Marine Energy Wales

Home » What does the latest Crown Estate update mean for the Celtic Sea?

Image courtesy of Ocean Winds

The Crown Estate has released further details on its plan for Offshore Leasing Round 5, which is expected to be the first phase of development in the Celtic Sea.

It has confirmed:

  • 3 Project Development Areas (PDAs) of roughly equal size are expected to be made available to bidders, as opposed to the previously proposed four PDAs of varying sizes.
  • No bidder will be able to secure an Agreement for Lease for more than one PDA.
  • The overall capacity available through Round 5 has increased from a possible 4GW to up to 4.5GW, enough to power more than 4 million homes.
  • The outer boundary of the area containing the PDAs remains unchanged, as do the key ‘minded-to’ technical parameters like separation distances between adjacent projects.
  • Development of each PDA may occur in multiple projects or phases of at least 300MW as previously advised (up to a maximum of three projects or phases).

This announcement marks another step towards realising the FLOW opportunity in the Celtic Sea, and Marine Energy Wales particularly welcomes the increase in planned capacity for Round 5 to 4.5GW. This latest update has addressed a number of pressing issues and provided some much-called for clarity.

In particular, confirming Project Development Areas and capacities means The Holistic Network Design follow up exercise can progress, enabling grid infrastructure readiness in the UK. Similarly, the progression of the Plan-Level Habitats Regulations Assessment (HRA) is a positive step and should help generate greater momentum and investor confidence. 

To support developers in preparing for Round 5, it is also positive to see the planned publication of the technical spec used for ongoing surveys. Likewise, the planned summary characterisation reports, site selection methodology, and marine stakeholder engagement summaries for the PDAs will be very welcome.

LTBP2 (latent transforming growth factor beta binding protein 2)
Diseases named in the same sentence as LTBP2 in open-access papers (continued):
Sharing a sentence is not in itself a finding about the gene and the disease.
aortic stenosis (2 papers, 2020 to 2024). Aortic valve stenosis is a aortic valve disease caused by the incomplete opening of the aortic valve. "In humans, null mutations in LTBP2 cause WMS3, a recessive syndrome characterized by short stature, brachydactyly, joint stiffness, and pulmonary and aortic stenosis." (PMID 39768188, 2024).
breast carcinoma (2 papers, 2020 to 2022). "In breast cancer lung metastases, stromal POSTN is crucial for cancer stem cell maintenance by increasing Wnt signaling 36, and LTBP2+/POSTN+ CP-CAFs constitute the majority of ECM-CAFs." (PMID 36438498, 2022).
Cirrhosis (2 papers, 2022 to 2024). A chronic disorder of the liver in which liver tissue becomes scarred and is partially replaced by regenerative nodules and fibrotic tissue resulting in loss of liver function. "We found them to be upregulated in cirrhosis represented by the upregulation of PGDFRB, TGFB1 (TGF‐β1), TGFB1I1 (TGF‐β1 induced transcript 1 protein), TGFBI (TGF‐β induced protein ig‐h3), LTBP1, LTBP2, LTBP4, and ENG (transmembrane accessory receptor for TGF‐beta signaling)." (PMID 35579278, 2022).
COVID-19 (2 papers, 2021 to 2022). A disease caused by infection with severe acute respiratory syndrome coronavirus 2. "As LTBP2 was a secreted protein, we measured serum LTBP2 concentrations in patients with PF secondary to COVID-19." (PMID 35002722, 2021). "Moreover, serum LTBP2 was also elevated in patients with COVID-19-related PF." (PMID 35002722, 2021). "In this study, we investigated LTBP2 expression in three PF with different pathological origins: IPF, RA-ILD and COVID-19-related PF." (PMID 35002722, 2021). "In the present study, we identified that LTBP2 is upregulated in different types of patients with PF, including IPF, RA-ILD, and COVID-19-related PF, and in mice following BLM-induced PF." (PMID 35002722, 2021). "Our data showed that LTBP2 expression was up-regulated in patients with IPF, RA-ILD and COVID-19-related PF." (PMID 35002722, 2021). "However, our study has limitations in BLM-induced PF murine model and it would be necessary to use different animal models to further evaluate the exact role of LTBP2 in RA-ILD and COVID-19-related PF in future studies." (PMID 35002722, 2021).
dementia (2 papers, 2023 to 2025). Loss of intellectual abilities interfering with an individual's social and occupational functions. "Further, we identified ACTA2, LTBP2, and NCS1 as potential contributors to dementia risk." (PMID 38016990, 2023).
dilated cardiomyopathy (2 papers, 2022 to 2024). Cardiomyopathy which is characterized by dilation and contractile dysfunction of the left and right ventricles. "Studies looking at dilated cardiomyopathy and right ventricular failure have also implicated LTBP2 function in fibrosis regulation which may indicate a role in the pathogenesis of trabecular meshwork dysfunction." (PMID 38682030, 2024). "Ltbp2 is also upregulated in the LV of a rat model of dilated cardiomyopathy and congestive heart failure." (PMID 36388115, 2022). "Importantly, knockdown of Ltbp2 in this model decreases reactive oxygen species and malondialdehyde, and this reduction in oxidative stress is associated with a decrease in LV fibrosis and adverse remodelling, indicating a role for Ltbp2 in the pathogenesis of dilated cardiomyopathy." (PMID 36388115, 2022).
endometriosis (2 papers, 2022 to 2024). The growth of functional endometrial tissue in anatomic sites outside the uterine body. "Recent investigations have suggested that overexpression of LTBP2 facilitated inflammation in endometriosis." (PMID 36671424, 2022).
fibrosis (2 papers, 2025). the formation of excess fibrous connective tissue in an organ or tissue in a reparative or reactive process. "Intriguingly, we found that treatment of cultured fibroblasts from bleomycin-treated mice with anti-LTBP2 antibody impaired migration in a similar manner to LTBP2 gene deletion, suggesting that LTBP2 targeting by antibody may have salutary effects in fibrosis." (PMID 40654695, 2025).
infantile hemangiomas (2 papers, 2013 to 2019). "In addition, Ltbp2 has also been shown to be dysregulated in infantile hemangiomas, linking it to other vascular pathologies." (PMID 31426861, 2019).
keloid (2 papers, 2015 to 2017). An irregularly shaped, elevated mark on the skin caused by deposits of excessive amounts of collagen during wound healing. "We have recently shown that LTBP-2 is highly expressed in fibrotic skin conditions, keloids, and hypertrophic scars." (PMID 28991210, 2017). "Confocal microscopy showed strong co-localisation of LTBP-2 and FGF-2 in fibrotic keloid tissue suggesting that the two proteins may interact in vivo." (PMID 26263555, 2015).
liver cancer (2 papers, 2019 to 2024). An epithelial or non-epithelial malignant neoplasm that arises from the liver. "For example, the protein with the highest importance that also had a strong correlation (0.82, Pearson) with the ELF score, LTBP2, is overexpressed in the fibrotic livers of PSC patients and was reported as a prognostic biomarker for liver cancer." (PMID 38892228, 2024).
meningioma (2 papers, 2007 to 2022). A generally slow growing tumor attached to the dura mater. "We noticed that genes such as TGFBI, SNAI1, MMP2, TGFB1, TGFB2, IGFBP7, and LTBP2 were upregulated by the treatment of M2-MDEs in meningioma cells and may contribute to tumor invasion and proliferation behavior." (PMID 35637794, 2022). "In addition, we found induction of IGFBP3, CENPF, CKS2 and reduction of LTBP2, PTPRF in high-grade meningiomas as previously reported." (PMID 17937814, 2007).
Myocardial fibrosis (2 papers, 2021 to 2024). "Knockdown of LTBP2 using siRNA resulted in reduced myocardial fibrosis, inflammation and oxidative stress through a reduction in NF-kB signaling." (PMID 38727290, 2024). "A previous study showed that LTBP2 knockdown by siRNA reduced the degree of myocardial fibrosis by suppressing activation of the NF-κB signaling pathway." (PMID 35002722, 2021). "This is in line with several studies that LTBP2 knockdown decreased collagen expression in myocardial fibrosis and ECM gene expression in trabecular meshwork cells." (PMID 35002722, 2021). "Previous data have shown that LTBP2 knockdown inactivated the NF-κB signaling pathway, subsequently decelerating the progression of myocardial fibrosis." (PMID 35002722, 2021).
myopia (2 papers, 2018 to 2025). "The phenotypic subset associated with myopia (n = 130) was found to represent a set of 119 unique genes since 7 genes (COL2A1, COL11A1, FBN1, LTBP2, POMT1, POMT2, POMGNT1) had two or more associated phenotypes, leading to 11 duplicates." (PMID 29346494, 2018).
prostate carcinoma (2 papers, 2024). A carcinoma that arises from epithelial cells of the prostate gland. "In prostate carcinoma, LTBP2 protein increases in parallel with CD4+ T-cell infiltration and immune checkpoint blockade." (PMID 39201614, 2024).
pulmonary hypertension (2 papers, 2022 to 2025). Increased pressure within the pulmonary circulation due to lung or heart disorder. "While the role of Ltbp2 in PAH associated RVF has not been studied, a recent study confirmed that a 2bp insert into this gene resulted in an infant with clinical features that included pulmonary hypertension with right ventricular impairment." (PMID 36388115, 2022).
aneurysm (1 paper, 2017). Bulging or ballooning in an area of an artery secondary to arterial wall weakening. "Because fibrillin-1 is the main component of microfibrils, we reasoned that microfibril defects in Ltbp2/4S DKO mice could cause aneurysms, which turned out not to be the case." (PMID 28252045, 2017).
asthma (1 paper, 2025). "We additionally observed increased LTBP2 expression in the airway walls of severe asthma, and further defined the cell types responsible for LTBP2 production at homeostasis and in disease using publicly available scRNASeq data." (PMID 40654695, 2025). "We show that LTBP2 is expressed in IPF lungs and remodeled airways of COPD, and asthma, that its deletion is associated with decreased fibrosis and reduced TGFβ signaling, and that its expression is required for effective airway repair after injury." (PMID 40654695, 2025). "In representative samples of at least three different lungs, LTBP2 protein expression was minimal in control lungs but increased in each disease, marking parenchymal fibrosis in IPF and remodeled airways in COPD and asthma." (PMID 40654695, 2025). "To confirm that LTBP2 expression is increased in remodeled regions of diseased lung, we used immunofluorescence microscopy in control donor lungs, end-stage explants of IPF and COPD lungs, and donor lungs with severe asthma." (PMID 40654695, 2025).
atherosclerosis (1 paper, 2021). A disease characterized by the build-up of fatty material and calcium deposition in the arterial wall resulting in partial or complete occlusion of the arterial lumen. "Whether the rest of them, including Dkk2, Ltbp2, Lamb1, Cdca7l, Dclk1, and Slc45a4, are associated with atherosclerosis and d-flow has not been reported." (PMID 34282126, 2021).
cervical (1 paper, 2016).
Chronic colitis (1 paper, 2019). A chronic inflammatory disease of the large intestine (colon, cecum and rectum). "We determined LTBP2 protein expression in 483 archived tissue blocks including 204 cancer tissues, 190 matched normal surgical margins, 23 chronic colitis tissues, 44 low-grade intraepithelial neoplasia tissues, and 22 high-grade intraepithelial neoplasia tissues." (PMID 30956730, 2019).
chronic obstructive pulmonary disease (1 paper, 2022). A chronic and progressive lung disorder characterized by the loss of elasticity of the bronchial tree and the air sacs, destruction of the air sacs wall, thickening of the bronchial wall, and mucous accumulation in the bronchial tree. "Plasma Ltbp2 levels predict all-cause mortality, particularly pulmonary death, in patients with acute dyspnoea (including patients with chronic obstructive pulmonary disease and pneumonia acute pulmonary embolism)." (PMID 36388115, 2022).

From a Welsh and wider UK perspective, it is particularly encouraging to see The Crown Estate confirming that they plan to use the leasing round to drive broader social and economic value – including a requirement for developers to set out specific commitments to ports. The four areas of focus will be:

  • Employment and training opportunities
  • Tackling inequalities in employment
  • Environmental benefits aimed at working towards Net Zero, protecting habitats and supporting industrial carbonisation
  • Delivering sustainable and desirable community benefits

Taken together, we hope these commitments will ensure developers can play their part in creating a transformative opportunity for communities and businesses in regions where Round 5 projects will be developed and delivered. We look forward to more information on how these requirements will be assessed.

The Crown Estate said they had refined elements of the leasing round in response to engagement with the market, and hope the revisions can maximise flexibility for developers, mitigate development risk and promote efficient use of the seabed.

Round 5 is set to be one of the biggest projects of its kind in the world and will be a game changer for the UK’s energy security and net zero ambitions. It also stands to be transformative for communities across South Wales and South West England.

Businesses and communities of all sizes stand to benefit from the opportunities on offer, but it will require ongoing collaboration to make these a reality. We will continue to work closely with governments, industry partners and our full range of stakeholders to drive the partnerships needed to truly realise the full potential of floating wind in the Celtic Sea.

 Gus Jaspert, Managing Director Marine at The Crown Estate

Whilst no information has yet been shared on the future pipeline in the Celtic Sea, it is positive to see that TCE recognises its importance in generating market confidence and unlocking investment.

We encourage and support the ongoing engagement TCE is having with UK Government to address these issues and look forward to the publication of the Information Memorandum later this year. 

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